For New Homes, Women a Tougher Sell

Women less confident in housing market than men, survey finds.

Women and men feel very differently about the health of the U.S. housing market, a new survey suggests. Men are far more confident that buying a home today is a good investment, that they can afford a down payment, or that they can upgrade to a bigger home, according to ValueInsured, a firm that provides insurance to home buyers.

Years of surveys have suggested that women are more risk-averse in financial arenas than men. (Keep in mind, some of these surveys are often conducted by financial institutions with an interest in convincing people to take more risks—that is, to move more money into their financial products.)

Meanwhile, “risk-averse” often sounds like veiled criticism, when it could just as easily represent wisdom. For example, back in 2003, Gallup released a poll showing an enormous disparity in economic optimism between men and women in the U.S. (68% of men versus 42% of women expressed optimism, a record at the time). Longer term, women who were described by Gallup as “not convinced about the recovery” in 2003 turned out to be right.

The gender difference isn’t a U.S. phenomenon, according to a study published by New Zealand researchers called “Are Men More Optimistic?” Examining decades’ worth of polling data from 18 Western countries, the group found an optimism gap in 17 of them, with Germany as the exception. The researchers found that in only one month (March 2000) did U.S. women show greater confidence than U.S. men.

“This gender difference is present in key indicators such as economic growth, interest rates, inflation and future stock market performance, and persists after we control for income, employment, wealth, education and marital status,” the researchers said. “Our results hold regardless whether we consider questions about respondent’s personal future economic situation or the general state of the economy.”

With that as context, here’s what ValueInsured found:

  • Women are less confident that the American housing market is healthy, with a confidence gap of 21 percentage points (68% of men versus 47% of women).
  • Women are less confident that buying a home today is a secure and smart financial investment, with a confidence gap of 15 percentage points (76% of men versus 61% of women).
  • Women non-homeowners are less confident that they can afford the down payment to buy a home, with a confidence gap of 13 percentage points (42% of men versus 29% of women).
  • Men are more confident than women that they can sell their home for the same amount or more than what they paid for it.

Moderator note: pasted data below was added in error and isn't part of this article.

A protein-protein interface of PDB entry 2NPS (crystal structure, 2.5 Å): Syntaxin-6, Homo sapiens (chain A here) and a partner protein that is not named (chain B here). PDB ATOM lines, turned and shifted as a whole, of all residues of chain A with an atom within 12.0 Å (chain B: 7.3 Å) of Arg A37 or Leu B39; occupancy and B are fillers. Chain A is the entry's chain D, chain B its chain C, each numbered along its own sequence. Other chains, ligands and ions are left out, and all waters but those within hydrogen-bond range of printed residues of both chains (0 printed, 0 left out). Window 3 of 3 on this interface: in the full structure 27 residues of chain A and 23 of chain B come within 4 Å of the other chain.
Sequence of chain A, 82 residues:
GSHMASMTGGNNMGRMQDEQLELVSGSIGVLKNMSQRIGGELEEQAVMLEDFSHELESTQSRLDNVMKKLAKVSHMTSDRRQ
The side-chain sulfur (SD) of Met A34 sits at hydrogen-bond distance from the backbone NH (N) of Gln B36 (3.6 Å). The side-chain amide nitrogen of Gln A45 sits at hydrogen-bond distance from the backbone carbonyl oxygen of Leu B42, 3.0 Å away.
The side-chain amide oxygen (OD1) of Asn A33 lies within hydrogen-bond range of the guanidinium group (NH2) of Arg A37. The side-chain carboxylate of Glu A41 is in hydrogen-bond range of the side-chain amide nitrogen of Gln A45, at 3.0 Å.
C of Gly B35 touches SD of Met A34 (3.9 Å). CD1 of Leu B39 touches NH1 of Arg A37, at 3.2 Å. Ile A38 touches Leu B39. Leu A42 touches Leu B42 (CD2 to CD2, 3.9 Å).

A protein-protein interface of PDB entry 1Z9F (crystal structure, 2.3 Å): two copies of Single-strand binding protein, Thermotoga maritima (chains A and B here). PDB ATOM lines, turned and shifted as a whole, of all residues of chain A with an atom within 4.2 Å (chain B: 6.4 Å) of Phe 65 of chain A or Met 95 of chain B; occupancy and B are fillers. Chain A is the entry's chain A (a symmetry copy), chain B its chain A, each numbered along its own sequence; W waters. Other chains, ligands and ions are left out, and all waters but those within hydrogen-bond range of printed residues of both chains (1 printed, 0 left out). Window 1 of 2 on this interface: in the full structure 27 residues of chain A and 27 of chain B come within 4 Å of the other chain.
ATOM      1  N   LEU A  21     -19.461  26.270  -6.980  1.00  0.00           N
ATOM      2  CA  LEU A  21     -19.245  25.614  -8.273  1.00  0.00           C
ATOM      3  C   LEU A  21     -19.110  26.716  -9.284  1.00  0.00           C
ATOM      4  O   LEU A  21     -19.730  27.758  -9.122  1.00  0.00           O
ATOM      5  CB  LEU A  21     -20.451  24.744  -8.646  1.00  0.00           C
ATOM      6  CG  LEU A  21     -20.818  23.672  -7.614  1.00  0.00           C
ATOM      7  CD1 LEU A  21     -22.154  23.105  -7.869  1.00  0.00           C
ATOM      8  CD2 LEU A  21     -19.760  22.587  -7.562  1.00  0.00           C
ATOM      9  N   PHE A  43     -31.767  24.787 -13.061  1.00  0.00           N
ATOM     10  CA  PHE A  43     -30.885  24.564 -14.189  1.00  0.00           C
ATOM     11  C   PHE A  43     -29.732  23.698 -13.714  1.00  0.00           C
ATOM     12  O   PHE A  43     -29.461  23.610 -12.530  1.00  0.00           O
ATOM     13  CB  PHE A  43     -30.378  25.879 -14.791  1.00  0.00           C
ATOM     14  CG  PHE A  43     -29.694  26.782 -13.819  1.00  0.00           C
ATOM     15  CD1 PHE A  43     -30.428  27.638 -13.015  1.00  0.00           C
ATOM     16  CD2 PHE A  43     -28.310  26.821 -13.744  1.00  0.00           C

• More men (83%) than women (74%) would like to sell their current home and upgrade to a new one.
  • The most dramatic difference arose among men and women who already had a home and might consider trading up: While 92% of men said they could afford the down payment on a new home, only 69% of women said they felt that way.
  • It’s not that women don’t want homes: ValueInsured found that 77% of women who don’t own a home say they would like to buy a home compared to 70% of men.

The ValueInsured Modern Homebuyer Survey was conducted online by Equation Research on behalf of ValueInsured in March 2016 among a nationally representative sample of 1,157 American adults ages 18 and older. The margin of error is plus or minus 2.4%.

The firm says gender differences in financial goal-setting might explain the gap: Asked about their personal definition of the American Dream, women were more likely to cite being “debt free,” while men were more likely to cite “owning my own home.”

“Understanding these differences in attitudes will help make this year’s home-buying season successful for both sellers and lenders,” said Joe Melendez, CEO of ValueInsured, in a news release about the survey. “The numbers highlight the need to ensure that all buyers, and especially women, know about the new ways they can protect their hard-earned investments when buying a home.”

“Overconfidence” is one reason often given for men’s greater comfort with risk; men are more likely to overestimate their investing skills, some studies suggest. A Berkley study called “Boys will be Boys: Gender, Overconfidence, and Common Stock Investment,” found that men trade 45% more than women, which ends up costing them 2.65% annually in returns.

But reasons often given for women’s risk-aversion, if we agree on that term, sound an awful lot like stereotypes that—as all stereotypes do—break down under deeper examination. There is some evidence that gender-based risk-taking differences are starting to disappear among younger adults. One BlackRock survey found that millennial women are twice as likely as Baby Boomer women to take on higher risk investments seeking higher returns.

On the other hand, some recent data does suggest men are more prone to rash decisions than women. A 2009 Vanguard study found that during the most recent stock market crash, in 2008 and 2009, women were 10% less likely to “abandon” stocks—generally a bad idea after a crash. Men who did sell locked in their losses, meaning they missed out on the huge post-crash gains.

In other words, don’t let anyone tell you that you’re wrong about the risks you do or don’t take with your own money. Do your own research, trust yourself. Be confident but not overconfident. Before you make a big financial decision like buying a home, take the time to see where your credit stands, since that factors in heavily in mortgage approval. You can see two of your credit scores for free every month on

Bob Sullivan is author of the New York Times best-sellers Gotcha Capitalism and Stop Getting Ripped Off. His stories have appeared in The New York Times, the Wall Street Journal, and hundreds of other publications. See more at